October 28, 2013
By Dan Namowitz
It’s been a long cruise in clouds and dark. Now you rally your concentration for the arrival as air traffic control clears you for the approach to the nontowered airport and terminates radar service.
Before switching over to the destination’s common traffic advisory frequency, you dial up the airport’s automated weather broadcast for an update on wind, ceiling, and the local altimeter setting.
That’s strange. The weather broadcast should be audible by now. And at this hour, there’s probably no one at the FBO. Great time for a glitch to show up; this is the kind of stunt your instrument instructor would have pulled.
The CFII isn’t along for this ride, but the lessons of those artificially glitchy flights have stayed with you. Now you will have to use a secondary source of altimeter information—and that may mean a higher minimum descent altitude, possibly high enough to make the expected easy approach a closer call.
Checking the approach plate, you see that you will be setting your altimeter to an airport 45 nautical miles away; the note in the upper left corner of the plate says to "increase all MDAs 140 feet."
That seems like a lot. How much would the MDA increase if the remote altimeter setting source (RASS) were closer—say about 30 miles distant?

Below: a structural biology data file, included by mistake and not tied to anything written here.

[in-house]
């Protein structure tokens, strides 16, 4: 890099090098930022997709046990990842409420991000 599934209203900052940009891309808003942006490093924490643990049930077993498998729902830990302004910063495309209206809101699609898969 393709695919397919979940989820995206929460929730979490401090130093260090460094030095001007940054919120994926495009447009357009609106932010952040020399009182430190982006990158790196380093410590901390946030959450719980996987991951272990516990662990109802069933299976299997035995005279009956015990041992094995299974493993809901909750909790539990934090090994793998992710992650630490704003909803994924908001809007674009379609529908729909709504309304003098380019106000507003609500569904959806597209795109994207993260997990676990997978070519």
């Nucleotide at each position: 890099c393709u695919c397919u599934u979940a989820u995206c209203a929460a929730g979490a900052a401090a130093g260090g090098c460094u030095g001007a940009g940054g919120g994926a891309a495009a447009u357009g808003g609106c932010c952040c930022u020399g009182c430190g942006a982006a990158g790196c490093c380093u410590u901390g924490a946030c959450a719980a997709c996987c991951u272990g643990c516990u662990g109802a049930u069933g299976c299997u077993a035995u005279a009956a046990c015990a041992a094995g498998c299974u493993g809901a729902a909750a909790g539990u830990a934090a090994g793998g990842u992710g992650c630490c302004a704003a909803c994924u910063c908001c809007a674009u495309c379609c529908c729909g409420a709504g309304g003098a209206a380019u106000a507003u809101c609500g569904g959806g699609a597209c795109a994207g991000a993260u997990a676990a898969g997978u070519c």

Surprise: You would increase your minimums 460 feet when shooting a localizer approach to the Mercer County, W.Va., airport, using the altimeter setting at Beckley, 29 miles north. But only increase them 60 feet on this approach to Old Town, Maine, with a RASS from nearby Hancock County-Bar Harbor Airport.
That’s because distance isn’t the only factor the FAA uses to formulate what it calls the RASS adjustment. Another variable in the RASS calculation is the difference in elevation between the airport and the RASS.
In locations where the intervening terrain “adversely influences atmospheric pressure patterns,” the basic RASS-adjustment formula is further modified. (See page 3-10 of the United States Standard for Terminal Instrument Procedures publication, or TERPS.)
The RASS may be from 5 nautical miles to 75 nm from the airport, with a maximum elevation difference between the RASS site and the landing site of 6,000 feet.
Higher minimums are never good news, but certainly preferable to a chart note that says, "When local altimeter not received, procedure not authorized."
FAA Information and Services
Describe a scenario where the potential for destabilization is intrinsic to the approach.
Two go-arounds and a rejected takeoff would provide a day’s drama at many airports. When they all happen at once, with the go-arounds head-on, only luck averts disaster.
Readers helped explain that often you can fly an approach to one runway but circle to another for landing. (Are there exceptions? Yes.)
AOPA thanks our members for their continued support in protecting the freedom to fly.